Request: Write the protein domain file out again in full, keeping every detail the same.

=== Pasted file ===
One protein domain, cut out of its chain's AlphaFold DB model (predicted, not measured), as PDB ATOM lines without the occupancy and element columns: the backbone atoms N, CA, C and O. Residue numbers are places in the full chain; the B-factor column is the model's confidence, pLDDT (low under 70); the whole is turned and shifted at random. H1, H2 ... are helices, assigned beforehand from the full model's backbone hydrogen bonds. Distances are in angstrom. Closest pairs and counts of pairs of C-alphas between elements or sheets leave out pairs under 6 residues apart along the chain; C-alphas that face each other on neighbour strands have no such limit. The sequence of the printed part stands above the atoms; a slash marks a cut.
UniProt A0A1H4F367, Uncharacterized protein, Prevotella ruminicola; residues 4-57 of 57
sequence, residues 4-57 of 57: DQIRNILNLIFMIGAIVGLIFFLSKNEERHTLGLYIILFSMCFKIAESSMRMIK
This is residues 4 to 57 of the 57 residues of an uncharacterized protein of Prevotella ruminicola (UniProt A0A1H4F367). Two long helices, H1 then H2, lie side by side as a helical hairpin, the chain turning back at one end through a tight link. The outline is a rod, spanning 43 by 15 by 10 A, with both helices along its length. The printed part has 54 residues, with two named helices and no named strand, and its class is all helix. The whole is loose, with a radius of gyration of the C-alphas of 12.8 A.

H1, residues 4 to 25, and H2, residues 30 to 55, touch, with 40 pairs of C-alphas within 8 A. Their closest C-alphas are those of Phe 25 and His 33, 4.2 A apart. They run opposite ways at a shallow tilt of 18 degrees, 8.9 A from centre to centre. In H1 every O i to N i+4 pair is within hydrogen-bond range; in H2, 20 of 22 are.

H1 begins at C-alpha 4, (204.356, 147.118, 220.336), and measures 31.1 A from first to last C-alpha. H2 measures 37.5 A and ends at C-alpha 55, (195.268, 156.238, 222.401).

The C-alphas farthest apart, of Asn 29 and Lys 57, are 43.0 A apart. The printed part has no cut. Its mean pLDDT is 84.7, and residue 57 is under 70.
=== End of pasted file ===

One protein domain, cut out of its chain's AlphaFold DB model (predicted, not measured), as PDB ATOM lines without the occupancy and element columns: the backbone atoms N, CA, C and O. Residue numbers are places in the full chain; the B-factor column is the model's confidence, pLDDT (low under 70); the whole is turned and shifted at random. H1, H2 ... are helices, assigned beforehand from the full model's backbone hydrogen bonds. Distances are in angstrom. Closest pairs and counts of pairs of C-alphas between elements or sheets leave out pairs under 6 residues apart along the chain; C-alphas that face each other on neighbour strands have no such limit. The sequence of the printed part stands above the atoms; a slash marks a cut.
UniProt A0A1H4F367, Uncharacterized protein, Prevotella ruminicola; residues 4-57 of 57
sequence, residues 4-57 of 57: DQIRNILNLIFMIGAIVGLIFFLSKNEERHTLGLYIILFSMCFKIAESSMRMIK
This is residues 4 to 57 of the 57 residues of an uncharacterized protein of Prevotella ruminicola (UniProt A0A1H4F367). Two long helices, H1 then H2, lie side by side as a helical hairpin, the chain turning back at one end through a tight link. The outline is a rod, spanning 43 by 15 by 10 A, with both helices along its length. The printed part has 54 residues, with two named helices and no named strand, and its class is all helix. The whole is loose, with a radius of gyration of the C-alphas of 12.8 A.

H1, residues 4 to 25, and H2, residues 30 to 55, touch, with 40 pairs of C-alphas within 8 A. Their closest C-alphas are those of Phe 25 and His 33, 4.2 A apart. They run opposite ways at a shallow tilt of 18 degrees, 8.9 A from centre to centre. In H1 every O i to N i+4 pair is within hydrogen-bond range; in H2, 20 of 22 are.

H1 begins at C-alpha 4, (204.356, 147.118, 220.336), and measures 31.1 A from first to last C-alpha. H2 measures 37.5 A and ends at C-alpha 55, (195.268, 156.238, 222.401).

The C-alphas farthest apart, of Asn 29 and Lys 57, are 43.0 A apart. The printed part has no cut. Its mean pLDDT is 84.7, and residue 57 is under 70.